Although the Feb. 20 death of Sarah Jones, a 27-year-old camera assistant who was struck by a train in Georgia while filming Midnight Rider, didn't involve an aircraft, it has given new urgency to demands for safer sets. Drones could offer one solution. "If you place a remote-controlled, unmanned camera in a place that is dangerous to humans, you are also alleviating some of the risks that crewmembers could face," says Kanes, adding that unmanned aircraft "can make filmmaking safer as long as the people practicing are following safety protocol on set. It's really important to have vetted specialists, hopefully union members." In fact, he suggests, Local 600, the International Cinematographers Guild, should consider establishing a special designation for drone operators.

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Patrick Smith of Aerial Media Pros — a dealer for drone-maker DJI — says that his company has used drones for low-flying shots. And he always starts with a safety briefing that includes the actors. "We want to talk and let them know we can get within maybe 10 feet of them, if they want, based on their comfort level. We do a lot of preplanning. I'm constantly scouting so that if something goes wrong, [I know] where I can ditch it in a safe position to avoid everyone."'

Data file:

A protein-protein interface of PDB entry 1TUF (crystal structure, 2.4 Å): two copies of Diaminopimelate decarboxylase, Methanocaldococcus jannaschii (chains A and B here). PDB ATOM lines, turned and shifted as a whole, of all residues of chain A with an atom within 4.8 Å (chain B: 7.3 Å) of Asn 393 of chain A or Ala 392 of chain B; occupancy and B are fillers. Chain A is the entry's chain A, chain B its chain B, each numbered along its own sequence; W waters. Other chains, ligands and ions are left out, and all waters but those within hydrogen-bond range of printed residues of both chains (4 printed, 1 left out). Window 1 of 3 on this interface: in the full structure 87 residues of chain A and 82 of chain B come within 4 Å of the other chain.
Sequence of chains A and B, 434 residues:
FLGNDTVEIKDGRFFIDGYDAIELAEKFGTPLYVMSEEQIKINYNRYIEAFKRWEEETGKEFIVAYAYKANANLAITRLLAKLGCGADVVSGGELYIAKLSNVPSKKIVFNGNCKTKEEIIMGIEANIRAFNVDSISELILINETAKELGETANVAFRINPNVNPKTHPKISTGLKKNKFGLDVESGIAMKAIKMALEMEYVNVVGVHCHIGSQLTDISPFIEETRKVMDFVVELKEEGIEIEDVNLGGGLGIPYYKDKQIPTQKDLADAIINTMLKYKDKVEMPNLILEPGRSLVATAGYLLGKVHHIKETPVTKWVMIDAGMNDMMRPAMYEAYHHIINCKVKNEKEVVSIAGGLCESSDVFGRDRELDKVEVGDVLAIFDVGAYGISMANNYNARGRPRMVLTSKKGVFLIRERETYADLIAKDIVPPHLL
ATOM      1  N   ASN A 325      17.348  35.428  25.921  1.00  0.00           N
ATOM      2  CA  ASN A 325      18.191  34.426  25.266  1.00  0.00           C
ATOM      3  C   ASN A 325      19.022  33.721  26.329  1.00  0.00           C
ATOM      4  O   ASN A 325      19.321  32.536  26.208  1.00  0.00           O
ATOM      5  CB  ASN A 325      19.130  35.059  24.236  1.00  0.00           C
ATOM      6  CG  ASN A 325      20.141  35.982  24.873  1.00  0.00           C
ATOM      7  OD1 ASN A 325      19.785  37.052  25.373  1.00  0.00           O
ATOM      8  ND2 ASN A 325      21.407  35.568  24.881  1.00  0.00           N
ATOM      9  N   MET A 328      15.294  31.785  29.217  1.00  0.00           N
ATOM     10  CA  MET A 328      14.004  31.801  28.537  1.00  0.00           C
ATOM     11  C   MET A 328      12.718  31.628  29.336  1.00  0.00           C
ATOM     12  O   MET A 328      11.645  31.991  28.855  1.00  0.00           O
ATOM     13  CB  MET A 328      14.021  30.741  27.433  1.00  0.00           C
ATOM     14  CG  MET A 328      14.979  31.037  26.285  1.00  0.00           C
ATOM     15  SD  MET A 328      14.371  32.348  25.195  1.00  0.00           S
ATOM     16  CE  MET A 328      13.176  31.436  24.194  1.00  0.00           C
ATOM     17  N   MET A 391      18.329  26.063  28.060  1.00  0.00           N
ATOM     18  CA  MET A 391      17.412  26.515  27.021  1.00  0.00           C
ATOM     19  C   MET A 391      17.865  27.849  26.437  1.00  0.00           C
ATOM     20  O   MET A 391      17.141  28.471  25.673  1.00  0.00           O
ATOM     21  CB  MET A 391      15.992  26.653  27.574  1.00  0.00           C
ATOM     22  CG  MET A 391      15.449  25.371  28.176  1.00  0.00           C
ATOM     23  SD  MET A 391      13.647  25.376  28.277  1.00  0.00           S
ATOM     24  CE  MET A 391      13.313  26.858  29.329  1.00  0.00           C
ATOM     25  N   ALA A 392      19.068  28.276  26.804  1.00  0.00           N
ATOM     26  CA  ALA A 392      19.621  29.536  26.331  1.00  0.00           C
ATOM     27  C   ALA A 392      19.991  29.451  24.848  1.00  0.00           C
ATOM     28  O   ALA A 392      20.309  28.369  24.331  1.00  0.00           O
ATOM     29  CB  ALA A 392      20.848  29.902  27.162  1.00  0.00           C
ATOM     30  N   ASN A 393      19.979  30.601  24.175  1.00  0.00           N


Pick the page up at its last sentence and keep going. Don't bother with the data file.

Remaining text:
But a red flag was waved by the FAA's Jim Williams in a speech in May at the Association for Unmanned Vehicle Systems International Conference when he reported that there have, in fact, been filming accidents involving unmanned aircraft. "During the Endure Batavia Triathlon in Australia earlier this year, an athlete was injured when a small UAV commissioned to film the event fell from the sky, hitting her in the head," said Williams, who is manager of the FAA's Unmanned Aircraft Systems Integration Office. "The competitor was unable to complete the race because she sustained injuries that required stitches." The risk of injury from unmanned aircraft is not limited to people on the ground, either. In March, a near midair collision was reported close to the Tallahassee Regional Airport in Florida. According to Williams, "The airline pilot said that the UAS was so close to the jet that he may have collided with it."

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Nonetheless, outside the U.S., filmmakers already are employing drones. They were used in the U.K. for HBO's Game of Thrones and the upcoming BBC One drama series Jonathan Strange & Mr. Norrell.